BANGLADESH/WORLD: Establishing effective governance is way to stop refugee flow out of the country

Two recent reports prove the predictions that the Asian Human Rights Commission has been making for several years, that Bangladesh is likely to become a major refugee producing country in the Asian region. The UK basedIndependent published a report on 5 May 2017, with the title “Bangladesh is now the single biggest country of origin for refugees on boats as new route to Europe emerges”.

On 4 April 2017, Radio Sweden published a report on the Rapid Action Battalion (RAB) with a caption “Swedish Radio can reveal a secret recording that uniquely shows how the elite police force Rapid Action Battalion, RAB, in Bangladesh is killing and abducting people. In this sensitive conversation, a high-ranking officer exposes details about their violent methods.”

The report by The Independent is about a new migration route to Europe, and how the human traffickers and smugglers are utilizing this for their benefit. The report covers how these criminal syndicates derive unscrupulous gain from human misery, by selling unrealisable dreams to the unfortunate people in Bangladesh who fall easy prey to these gangs. The article also reports the sufferings these asylum seekers face in transit locations like Libya and other places. The news article ends with the following paragraph:

“But with no solution in sight, carnage continues in the central Mediterranean. One rescue ship recovered the body of a man, friends said was shot by smugglers for his baseball cap, while another vessel pulled six bodies out of the sea.”

The British Foreign Secretary, Mr. Boris Johnson is cited in the article as saying: “ … establishing effective governance is the key to defeating terrorism in Libya and countering illegal migration”. However, what the Foreign Secretary has not commented on is that without ‘establishing effective governance’ in Bangladesh, the country will continue to be a source that pushes its citizens outside its borders in search of basic human security.

As a delegation from the British Government is visiting Bangladesh very soon for a fact-finding mission on the human rights situation there, it would be advisable for the delegation to look into the causes for the breakdown of effective governance in Bangladesh.

If the delegation is able to meet persons in Bangladesh who dare to speak freely about the condition of their country, the delegation would easily discover the following facts:

(i) That the government has lost its legitimacy and is hanging on to power purely by the use of extreme forms of violence upon the people;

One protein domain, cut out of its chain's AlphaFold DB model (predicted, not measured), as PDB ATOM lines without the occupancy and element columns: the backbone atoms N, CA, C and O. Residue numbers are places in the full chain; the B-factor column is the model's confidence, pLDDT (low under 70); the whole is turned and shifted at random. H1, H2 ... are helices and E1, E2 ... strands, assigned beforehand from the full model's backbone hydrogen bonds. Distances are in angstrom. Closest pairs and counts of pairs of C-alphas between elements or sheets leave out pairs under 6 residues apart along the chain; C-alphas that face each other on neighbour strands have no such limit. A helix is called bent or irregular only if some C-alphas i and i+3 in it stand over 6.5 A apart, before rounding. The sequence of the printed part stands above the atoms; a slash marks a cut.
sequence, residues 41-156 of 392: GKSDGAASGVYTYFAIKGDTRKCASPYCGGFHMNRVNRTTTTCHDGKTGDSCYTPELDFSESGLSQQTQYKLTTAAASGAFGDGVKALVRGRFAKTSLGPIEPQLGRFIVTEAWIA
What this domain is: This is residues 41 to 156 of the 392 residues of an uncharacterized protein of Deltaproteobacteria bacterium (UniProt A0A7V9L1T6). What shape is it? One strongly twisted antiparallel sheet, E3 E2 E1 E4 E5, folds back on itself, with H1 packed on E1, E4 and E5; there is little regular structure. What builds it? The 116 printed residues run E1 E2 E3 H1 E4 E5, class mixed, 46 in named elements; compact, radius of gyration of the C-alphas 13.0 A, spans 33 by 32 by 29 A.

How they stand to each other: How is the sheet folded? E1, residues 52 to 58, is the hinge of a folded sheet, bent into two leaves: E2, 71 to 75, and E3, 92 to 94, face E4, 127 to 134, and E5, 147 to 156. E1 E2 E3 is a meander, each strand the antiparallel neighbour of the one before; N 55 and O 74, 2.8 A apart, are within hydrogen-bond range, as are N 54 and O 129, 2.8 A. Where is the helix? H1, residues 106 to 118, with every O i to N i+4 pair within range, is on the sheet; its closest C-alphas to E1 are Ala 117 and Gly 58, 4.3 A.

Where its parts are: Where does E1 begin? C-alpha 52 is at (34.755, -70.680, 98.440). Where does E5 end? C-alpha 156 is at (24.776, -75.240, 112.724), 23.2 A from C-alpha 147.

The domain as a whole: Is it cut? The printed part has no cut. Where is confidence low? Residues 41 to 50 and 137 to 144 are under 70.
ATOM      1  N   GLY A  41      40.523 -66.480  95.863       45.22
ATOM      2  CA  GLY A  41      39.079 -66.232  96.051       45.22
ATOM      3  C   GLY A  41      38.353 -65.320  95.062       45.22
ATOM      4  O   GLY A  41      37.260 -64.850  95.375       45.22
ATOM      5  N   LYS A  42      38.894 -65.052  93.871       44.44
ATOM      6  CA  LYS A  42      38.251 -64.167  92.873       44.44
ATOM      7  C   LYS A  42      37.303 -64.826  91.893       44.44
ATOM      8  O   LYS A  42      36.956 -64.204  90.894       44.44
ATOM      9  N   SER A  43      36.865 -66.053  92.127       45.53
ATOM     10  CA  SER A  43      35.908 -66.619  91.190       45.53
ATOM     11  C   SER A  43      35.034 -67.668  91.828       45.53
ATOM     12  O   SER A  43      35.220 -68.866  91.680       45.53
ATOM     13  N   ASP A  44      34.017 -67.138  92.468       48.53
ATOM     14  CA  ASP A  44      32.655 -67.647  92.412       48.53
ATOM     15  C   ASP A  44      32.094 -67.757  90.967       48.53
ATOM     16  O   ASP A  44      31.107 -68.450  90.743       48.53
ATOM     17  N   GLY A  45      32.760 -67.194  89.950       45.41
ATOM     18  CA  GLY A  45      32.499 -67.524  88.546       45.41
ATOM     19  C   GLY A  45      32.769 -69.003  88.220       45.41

(ii) That the Supreme Court of Bangladesh and all other courts are unable to provide any form of effective protection to the citizens of Bangladesh. The incumbent Chief Justice has openly spoken about this, and has stated that ‘judicial independence is not recognised by the government, and the courts are unable to protect the rule of law in the country anymore’. The government, instead of positively responding to this warning by the Chief Justice, openly attacked the Chief Justice in the Parliament proving that the government does not intend to respect the independence of judiciary;

(iii) The government heavily relies on agencies like the Rapid Action Battalion (RAB), an agency notorious for murdering the opponents of the government and engaged in the use of torture and other forms of extreme violence, which has terrorised the whole nation. It is not surprising that the government that has lost its legitimacy is using an agency like the RAB that acts outside the framework of law, and which cannot be held accountable to anyone. In fact, when the judicial system is in a precarious situation as described above, there does not exist any accountability mechanism within the country;

(iv) The policing system is paralysed by extreme political control, widespread corruption, and is engaged in all forms of abuse of power. Again, in the absence of a judiciary able to hold the police accountable within the framework of law, there is nothing to stop the extreme forms of corruption and violence that the Bangladesh Police imposes upon the people;

(v) All forms of freedom of expression have been suppressed by direct threats of assassination and other forms of extreme violence. The government, as well as right-wing political forces that mobilise violent mobs, holds everyone, particularly those who wish to exercise a critical voice, within a framework of chilling fear. In addition, the government wantonly uses draconian legislation to silence public expression of dissent;

(vi) Right-wing religious forces are completely outside any form of legitimate control (given the situation of the judiciary and the police there is no legal force to control them anyway). Instead, the government openly associates with these violent movements. Thus, the government besides relying on murderous forces like the RAB also mobilises extremist groups to cause violence;

(vii) All forms of human rights work focusing on civil and political rights are forbidden. Even publishing reports of human rights violations on the internet is treated as a cybercrime, carrying heavy penalties. Many bloggers have been killed, and others exposed to serious harms;

(viii) Meanwhile, the conditions of life of the people is ever becoming poorer, with massive unemployment, extreme forms of price-hikes/inflation, and various forms of helplessness, where they are unable to protect themselves, their families, and their properties from rising criminal elements;

(ix) Women in particular suffer from extreme insecurity, as there is nothing to protect them from rape and other forms of sexual abuse due to the collapse of every form of legal protection as described above;

(x) The most frightening spectacle for the people is the high number of enforced disappearances. In fact, such disappearances only mean abduction, killing, and disposal of bodies often by state forces like the RAB and other law-enforcement agencies. Due to the collapse of legal protection, there are no investigations into the complaints of such disappearances or any other form of legal remedy. In fact, even the possibility of such investigations and prosecutions does not exist. Besides, above a thousand persons have been extrajudically executed and for this also there is no possibility of obtaining any form of legal redress. Another frightening practice is what is popularly known as ‘kneecapping.’ This is the abduction of persons by state agencies, brought to some place where their hands and legs are tied and are shot on their knees. The victims are then left to bleed and only taken to hospitals when they are in extreme danger of death or are willing to pay bribes to the officers. At the hospital their legs are often amputated, and thus they will suffer from this all their life. Then fabricated charges are levelled against the victims and they are thrown in jails, where conditions are appalling. Again, due to the collapse of legal protection as described above, there is nothing the victims or their families could seek by way of legal redress.